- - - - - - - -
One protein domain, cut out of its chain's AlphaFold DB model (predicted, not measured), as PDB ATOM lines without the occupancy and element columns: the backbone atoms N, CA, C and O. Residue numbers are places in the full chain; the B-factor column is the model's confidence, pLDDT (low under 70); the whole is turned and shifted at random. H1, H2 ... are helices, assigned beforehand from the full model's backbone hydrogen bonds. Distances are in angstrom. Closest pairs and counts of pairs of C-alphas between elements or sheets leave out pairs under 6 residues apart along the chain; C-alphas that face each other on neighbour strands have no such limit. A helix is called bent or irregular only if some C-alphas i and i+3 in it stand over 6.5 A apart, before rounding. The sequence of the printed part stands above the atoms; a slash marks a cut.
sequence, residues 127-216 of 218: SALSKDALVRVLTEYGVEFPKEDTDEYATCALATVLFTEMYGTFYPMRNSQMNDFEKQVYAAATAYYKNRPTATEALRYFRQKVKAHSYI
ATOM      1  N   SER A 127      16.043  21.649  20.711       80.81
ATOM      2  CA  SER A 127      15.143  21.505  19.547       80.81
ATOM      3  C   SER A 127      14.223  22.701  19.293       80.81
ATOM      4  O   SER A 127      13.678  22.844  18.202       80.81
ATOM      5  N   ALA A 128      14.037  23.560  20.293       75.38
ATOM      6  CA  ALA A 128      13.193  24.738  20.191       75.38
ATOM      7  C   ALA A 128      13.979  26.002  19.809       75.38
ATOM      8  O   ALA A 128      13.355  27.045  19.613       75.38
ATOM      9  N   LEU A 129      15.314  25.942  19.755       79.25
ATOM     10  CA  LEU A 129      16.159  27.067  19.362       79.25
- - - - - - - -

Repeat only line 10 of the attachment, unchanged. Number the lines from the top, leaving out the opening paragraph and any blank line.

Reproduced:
ATOM      9  N   LEU A 129      15.314  25.942  19.755       79.25